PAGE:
The plan also iterates Ghana’s development goals of providing renewable energy-based
electrification opportunities to over 1,000 off-grid communities while encouraging local participation in the renewable energy industry. Ghana has historically been one of the greenest countries in the world, emitting only
0.4 tons of CO2 and generating the majority of its energy (68.26% of total) from renewable sources.
Kumasi is in Ghana’s Ashanti region. The city has several social cleaning organizations that ensure it maintains its reputation as a clean city.
Furthermore, the status quo challenge between Accra and Kumasi forces the latter to work extra hard to gain a foothold.
Botswana country rose from the world’s second poorest to one of Africa’s richest. The country is striving economically, but it has also become one of the cleanest in Africa. This is evident upon arrival in Gaborone, Botswana’s capital.
The streets are clean and orderly. The traffic flows easily in modem glass buildings and sensible orderly structures against the usually clear blue sky. Unlike in many postcolonial African capitals, things here work, and they work well.
The municipal council ensures that all garbage is collected on time in the city. There is also a recycling plant that handles waste loads.
Kenya is a world leader in renewable energy, deriving the majority of its energy from geothermal sources.
In 2016, the east African country generated 26% of Africa’s total renewable energy in terms of wattage and is a global leader in the number of solar power systems installed per capita. Despite its abundant solar potential, solar PV still accounts for less than 1% of Kenya’s energy mix, with its current installed capacity of 2.3 GW made up of 57% hydro and 32% thermal.
Kenya has one of the lowest CO2 emissions per capita in the world, at 0.4 tons. Hydropower is Kenya’s single largest source of electricity generation, accounting for approximately 677 MW of the country’s total installed grid capacity.
Kenya launched a 50MW solar plant in 2019, making renewable energy account for more than 90% of the country’s energy mix.
Nairobi, Kenya’s capital is regarded as Africa’s greenest and cleanest city. The majority of Nairobians contribute to keeping the city clean. They engage in sound solid waste management practices such as recycling and composting waste.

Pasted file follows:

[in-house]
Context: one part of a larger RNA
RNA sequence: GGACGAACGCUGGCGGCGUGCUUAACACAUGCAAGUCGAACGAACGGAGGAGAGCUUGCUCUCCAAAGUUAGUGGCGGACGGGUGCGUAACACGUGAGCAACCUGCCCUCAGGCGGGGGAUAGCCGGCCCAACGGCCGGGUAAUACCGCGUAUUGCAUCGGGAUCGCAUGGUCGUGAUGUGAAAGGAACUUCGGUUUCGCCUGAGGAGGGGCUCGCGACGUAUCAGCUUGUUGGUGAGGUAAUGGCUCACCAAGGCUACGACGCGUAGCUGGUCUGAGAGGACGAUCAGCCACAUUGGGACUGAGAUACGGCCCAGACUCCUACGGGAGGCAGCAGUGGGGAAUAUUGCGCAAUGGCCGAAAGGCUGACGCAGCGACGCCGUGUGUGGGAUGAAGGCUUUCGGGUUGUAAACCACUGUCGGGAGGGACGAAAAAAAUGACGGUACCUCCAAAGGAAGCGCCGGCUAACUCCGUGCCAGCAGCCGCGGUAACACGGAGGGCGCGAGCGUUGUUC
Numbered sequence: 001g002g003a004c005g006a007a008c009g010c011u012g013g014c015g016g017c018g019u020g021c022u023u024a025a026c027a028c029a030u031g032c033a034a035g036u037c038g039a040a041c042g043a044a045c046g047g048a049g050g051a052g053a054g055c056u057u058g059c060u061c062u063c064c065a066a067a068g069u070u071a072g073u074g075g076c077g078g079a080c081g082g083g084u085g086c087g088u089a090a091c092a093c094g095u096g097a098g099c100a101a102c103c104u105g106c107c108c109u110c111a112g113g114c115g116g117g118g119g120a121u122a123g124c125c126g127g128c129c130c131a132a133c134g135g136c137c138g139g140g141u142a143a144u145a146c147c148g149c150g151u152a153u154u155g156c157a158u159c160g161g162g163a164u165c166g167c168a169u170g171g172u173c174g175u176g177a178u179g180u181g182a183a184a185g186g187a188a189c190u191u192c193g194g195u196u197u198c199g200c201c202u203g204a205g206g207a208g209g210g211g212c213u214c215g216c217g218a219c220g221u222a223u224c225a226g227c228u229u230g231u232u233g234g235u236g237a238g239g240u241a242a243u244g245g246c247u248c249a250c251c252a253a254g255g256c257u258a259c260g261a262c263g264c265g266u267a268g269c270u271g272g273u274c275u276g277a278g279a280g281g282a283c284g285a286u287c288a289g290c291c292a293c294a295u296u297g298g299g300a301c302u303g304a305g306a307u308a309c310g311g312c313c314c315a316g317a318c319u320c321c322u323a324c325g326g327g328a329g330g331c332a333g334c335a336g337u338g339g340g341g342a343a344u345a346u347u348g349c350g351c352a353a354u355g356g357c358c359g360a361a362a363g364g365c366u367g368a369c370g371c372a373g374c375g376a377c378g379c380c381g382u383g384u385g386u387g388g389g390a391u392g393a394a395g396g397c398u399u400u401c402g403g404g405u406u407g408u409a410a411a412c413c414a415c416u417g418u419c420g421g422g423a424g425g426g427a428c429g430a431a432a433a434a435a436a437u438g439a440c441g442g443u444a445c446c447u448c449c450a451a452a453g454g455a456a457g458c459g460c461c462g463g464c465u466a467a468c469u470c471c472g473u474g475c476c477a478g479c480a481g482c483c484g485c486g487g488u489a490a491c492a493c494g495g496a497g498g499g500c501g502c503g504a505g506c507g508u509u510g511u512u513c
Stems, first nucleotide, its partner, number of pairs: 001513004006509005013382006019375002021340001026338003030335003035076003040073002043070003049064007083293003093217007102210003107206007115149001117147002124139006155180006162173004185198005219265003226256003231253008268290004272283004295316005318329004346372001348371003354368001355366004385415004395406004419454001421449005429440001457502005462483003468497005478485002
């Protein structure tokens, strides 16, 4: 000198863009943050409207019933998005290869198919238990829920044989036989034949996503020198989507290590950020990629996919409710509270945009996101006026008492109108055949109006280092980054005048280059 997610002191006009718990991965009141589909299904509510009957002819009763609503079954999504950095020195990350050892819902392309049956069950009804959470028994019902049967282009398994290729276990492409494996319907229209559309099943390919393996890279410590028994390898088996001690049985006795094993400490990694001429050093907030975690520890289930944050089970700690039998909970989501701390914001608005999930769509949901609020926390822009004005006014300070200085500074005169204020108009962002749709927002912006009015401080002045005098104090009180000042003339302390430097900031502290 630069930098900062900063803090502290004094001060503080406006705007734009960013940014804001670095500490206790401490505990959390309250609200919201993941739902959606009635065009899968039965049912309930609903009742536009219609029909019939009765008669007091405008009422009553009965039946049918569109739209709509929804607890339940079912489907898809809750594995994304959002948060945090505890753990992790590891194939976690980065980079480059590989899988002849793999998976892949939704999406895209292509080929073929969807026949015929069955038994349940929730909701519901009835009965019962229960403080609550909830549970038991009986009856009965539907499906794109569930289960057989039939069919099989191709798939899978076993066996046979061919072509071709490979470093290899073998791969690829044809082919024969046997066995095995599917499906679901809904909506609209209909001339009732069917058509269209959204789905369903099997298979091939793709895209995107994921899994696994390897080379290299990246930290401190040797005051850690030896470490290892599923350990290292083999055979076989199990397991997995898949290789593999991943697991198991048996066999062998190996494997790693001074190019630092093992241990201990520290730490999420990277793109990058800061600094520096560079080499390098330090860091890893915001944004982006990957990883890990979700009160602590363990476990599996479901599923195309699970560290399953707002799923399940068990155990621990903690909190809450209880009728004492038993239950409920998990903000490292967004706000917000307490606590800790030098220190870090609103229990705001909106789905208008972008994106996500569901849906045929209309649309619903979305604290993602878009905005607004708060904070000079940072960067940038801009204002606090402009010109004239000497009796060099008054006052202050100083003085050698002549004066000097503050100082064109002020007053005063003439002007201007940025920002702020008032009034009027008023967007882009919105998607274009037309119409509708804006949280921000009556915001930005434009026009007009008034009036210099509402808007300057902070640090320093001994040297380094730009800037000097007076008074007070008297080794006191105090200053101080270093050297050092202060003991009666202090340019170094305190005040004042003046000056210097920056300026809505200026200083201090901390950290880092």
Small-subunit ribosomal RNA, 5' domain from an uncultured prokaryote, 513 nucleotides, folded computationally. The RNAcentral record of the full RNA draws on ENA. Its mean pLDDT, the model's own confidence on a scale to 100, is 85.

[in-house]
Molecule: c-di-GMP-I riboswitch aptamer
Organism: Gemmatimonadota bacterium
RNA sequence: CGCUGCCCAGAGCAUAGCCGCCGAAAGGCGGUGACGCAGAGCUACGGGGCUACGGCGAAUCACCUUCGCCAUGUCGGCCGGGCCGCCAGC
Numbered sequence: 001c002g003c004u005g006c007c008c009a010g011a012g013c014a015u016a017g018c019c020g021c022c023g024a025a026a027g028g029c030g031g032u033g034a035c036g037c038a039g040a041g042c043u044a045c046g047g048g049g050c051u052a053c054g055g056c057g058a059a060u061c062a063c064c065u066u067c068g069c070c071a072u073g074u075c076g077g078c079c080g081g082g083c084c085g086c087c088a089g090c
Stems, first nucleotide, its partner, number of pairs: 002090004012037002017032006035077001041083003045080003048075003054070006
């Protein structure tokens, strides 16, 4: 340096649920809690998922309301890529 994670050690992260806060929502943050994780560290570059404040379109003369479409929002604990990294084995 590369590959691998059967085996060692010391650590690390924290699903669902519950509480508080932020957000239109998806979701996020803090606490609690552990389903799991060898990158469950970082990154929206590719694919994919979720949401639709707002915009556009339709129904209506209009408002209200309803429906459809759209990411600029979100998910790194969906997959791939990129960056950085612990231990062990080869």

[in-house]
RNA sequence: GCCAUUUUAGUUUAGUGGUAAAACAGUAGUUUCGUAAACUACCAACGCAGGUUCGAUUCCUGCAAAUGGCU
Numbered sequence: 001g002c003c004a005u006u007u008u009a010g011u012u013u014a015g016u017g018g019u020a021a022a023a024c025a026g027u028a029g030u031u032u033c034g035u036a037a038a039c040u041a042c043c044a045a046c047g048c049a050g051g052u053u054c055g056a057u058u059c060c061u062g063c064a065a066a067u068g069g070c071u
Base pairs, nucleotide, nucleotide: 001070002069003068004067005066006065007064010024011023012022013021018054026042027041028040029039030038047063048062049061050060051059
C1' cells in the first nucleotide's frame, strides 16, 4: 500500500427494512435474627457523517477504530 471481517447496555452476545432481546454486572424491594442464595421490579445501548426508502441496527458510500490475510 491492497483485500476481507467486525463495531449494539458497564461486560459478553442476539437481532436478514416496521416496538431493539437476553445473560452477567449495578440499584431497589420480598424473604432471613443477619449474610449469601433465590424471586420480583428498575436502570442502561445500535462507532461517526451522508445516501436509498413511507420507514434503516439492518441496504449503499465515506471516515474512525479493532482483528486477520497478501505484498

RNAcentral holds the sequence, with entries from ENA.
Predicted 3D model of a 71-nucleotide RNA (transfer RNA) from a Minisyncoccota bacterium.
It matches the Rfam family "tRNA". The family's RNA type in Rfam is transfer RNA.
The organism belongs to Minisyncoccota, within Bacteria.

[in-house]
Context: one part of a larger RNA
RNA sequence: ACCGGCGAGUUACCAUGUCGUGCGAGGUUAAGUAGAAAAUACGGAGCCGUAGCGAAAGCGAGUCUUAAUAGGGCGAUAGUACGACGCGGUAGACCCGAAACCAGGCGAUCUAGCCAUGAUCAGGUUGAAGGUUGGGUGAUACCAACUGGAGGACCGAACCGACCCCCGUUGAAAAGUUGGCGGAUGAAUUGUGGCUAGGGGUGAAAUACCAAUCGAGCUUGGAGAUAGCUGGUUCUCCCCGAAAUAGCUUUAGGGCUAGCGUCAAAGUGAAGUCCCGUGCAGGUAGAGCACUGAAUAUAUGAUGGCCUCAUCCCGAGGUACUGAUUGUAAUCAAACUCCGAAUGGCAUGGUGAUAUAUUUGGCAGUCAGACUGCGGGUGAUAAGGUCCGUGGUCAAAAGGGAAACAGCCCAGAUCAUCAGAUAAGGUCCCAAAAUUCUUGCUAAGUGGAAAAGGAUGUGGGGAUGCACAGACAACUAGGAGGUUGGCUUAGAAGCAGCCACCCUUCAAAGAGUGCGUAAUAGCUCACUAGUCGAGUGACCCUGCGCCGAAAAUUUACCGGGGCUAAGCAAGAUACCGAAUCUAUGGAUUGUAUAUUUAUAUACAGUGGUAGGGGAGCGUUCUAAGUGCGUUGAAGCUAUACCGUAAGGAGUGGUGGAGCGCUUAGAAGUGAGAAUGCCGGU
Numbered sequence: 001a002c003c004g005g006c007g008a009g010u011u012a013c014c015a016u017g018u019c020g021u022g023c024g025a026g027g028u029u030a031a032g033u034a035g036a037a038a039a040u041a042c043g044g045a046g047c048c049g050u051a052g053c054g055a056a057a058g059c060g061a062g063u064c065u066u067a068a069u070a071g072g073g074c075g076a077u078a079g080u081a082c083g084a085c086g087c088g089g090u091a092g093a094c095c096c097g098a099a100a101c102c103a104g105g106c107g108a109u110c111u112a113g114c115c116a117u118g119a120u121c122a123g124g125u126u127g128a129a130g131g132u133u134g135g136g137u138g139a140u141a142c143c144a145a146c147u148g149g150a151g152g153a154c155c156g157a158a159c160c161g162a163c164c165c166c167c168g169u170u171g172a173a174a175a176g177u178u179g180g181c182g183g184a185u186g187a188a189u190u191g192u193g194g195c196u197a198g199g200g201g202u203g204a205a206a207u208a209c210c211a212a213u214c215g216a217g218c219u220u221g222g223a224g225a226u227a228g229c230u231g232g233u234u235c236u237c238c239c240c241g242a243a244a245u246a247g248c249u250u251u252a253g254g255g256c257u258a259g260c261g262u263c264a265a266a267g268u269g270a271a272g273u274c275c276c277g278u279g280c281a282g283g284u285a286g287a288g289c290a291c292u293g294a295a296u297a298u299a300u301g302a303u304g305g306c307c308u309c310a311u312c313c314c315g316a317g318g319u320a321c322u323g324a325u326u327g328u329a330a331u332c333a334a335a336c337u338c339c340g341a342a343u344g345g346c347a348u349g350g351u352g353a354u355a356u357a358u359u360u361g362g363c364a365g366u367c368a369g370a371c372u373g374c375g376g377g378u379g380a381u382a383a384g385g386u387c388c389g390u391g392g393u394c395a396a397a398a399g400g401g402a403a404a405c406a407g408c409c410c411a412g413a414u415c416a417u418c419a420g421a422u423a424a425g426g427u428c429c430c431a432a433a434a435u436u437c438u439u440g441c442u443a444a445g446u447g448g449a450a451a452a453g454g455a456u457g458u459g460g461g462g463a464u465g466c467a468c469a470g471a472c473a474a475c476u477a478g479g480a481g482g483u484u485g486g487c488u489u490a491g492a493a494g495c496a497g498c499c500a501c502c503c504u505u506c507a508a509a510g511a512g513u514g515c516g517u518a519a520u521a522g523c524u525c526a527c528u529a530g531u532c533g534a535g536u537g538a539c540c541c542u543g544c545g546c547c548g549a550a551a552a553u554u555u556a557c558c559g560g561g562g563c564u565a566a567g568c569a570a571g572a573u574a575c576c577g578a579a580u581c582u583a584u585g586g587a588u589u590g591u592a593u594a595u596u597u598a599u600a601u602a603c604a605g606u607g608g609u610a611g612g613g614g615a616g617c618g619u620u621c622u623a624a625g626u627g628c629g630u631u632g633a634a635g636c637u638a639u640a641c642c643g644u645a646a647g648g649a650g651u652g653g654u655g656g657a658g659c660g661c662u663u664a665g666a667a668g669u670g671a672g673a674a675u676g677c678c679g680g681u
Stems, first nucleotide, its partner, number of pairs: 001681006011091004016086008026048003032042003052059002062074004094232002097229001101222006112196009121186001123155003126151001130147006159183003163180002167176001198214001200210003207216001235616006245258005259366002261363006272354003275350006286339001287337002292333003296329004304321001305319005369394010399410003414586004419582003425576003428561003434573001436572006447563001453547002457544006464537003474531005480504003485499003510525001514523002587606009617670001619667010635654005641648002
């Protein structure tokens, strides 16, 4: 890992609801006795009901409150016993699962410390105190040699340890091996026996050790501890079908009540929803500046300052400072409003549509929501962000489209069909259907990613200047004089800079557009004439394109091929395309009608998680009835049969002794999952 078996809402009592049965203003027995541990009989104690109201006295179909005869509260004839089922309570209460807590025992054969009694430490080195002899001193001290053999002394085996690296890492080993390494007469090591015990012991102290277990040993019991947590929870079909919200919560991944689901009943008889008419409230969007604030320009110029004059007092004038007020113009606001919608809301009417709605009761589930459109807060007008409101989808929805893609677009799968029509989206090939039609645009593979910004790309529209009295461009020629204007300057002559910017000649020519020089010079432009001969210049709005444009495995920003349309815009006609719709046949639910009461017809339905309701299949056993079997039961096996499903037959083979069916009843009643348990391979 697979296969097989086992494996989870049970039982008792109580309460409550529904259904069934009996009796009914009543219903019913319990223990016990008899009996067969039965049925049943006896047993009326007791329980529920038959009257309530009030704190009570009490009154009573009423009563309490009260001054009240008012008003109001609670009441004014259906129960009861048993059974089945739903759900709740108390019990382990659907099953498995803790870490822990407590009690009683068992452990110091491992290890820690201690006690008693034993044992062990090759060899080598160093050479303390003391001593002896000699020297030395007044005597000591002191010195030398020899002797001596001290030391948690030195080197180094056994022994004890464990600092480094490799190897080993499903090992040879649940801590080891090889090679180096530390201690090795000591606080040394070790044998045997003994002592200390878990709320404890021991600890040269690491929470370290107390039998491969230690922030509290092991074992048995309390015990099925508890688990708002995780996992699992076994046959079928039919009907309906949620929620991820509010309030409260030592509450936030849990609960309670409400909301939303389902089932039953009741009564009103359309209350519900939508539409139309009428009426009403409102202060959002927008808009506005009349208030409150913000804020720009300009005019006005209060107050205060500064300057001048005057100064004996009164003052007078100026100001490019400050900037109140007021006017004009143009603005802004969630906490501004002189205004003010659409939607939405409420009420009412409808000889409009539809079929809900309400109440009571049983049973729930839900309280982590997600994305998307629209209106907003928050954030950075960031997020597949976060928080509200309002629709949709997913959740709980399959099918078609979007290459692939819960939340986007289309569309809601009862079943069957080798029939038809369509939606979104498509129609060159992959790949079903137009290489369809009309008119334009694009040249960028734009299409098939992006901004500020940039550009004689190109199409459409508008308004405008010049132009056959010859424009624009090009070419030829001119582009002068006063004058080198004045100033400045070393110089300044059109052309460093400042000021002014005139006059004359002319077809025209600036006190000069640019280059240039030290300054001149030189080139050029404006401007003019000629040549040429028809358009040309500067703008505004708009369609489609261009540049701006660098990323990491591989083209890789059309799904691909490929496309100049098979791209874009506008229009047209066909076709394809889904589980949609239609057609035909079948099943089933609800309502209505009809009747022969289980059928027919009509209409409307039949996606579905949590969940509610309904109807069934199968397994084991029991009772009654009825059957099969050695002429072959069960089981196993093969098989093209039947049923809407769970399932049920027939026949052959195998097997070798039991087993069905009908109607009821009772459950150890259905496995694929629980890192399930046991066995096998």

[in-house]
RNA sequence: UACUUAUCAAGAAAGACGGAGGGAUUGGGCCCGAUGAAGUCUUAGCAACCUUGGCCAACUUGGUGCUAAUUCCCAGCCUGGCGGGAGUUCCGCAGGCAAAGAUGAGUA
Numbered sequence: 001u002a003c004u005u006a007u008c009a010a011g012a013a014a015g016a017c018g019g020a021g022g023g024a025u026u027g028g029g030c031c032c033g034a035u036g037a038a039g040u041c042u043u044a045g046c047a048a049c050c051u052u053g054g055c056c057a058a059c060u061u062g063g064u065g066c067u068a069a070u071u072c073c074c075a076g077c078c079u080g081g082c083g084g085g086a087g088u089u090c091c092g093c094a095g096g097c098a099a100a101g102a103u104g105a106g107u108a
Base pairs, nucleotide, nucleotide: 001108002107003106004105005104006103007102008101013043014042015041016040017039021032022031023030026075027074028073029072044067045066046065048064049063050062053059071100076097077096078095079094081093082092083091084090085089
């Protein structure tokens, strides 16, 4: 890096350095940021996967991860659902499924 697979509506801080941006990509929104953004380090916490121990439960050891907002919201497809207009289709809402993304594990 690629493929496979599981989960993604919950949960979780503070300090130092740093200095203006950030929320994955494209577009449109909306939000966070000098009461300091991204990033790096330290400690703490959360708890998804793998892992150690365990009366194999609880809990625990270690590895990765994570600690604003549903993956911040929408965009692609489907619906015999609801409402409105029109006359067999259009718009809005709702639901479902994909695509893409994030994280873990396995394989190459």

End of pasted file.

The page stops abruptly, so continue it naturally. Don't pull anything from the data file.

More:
Kenya’s current population is 56.5 million, according to Worldometer’s analysis of the most recent United Nations data; this equates to 0.69% of the total world population.
Egypt is one of Africa’s most visited countries.
Despite its large population, Egypt maintains its cleanliness. It is the 91 st cleanest country, with high marks for wastewater management, air pollution control, and resource management.
According to Worldometer’s elaboration of the most recent United Nations data, Egypt’s current population is 106.8 million.
Algeria is a North African country with a Mediterranean coastline and the Sahara Desert in its interior. Algeria has long struggled to combat water pollution by pursuing polluters.
Several laws have been enacted to protect the environment and natural resources. This consistent effort has assisted Algeria in capturing the nation’s second water, and with the great efforts being made, there is good hope for the future.
Algeria currently has a population of 45.7 million people, according to Worldometer’s analysis of the most recent United Nations data; this equates to 0.56% of the total world population.
Mauritius, with an EPA score of 45.1, ranks fourth. Mauritius ranked first in Africa in several categories. It possesses the world’s second most powerful passport. Some of Africa’s best beaches, best African countries for business, and many more. But, with an EPA score of 45.1, the country is even more appealing to terrorists. Mauritius is currently the third-largest country in Africa and the 81 st in the world. Its pristine beaches and clean streets will make you fall in love with the country.
Port Louis is Mauritius’ largest capital city and one of the cleanest in Africa. The capital is adorned with breathtaking waterfalls.
The Municipal City Council is in charge of Port Louis’ cleanliness. Every year, the government spends a lot of money to keep Port Louis clean. Tropical plants throughout the city contribute significantly to the city’s immaculate appearance.
Mauritius’ current population is 1.3 million, according to Worldometer’s analysis of the most recent United Nations data.
Gabon has worked extremely hard in recent years to improve its hygiene and sanitation. However, in terms of population, the country is one of the smallest. It is one of the most visited places in Central Africa.
Gabon’s current population is 2.3 million people, according to Worldometer’s analysis.
Climate change is already having a disproportionate impact on Africa and will continue to do so, primarily by affecting sectors critical to the livelihoods of vulnerable communities, such as agriculture, forestry, and fisheries.
Protecting natural areas and providing access to energy and quality infrastructure remain difficult in many African countries, particularly in Sub- Saharan Africa.
Ensuring climate-compatible economic growth is especially important on a continent poised to become the world’s growth frontier; it currently hosts six of the top ten fastest-growing economies, and its young and increasingly urban population will reach 2.2 billion by 2030.
As major economies announce ambitious goals for net-zero carbon emissions and unveil green recovery and sustainable infrastructure investment initiatives, African economies should not wait to join this movement in order to benefit from the global momentum and spillover effects of major economies’ green recovery initiatives.
With the emergence of the COVID-19 pandemic, the need to rebuild better with a green growth model is more important than ever for the continent’s long-term development.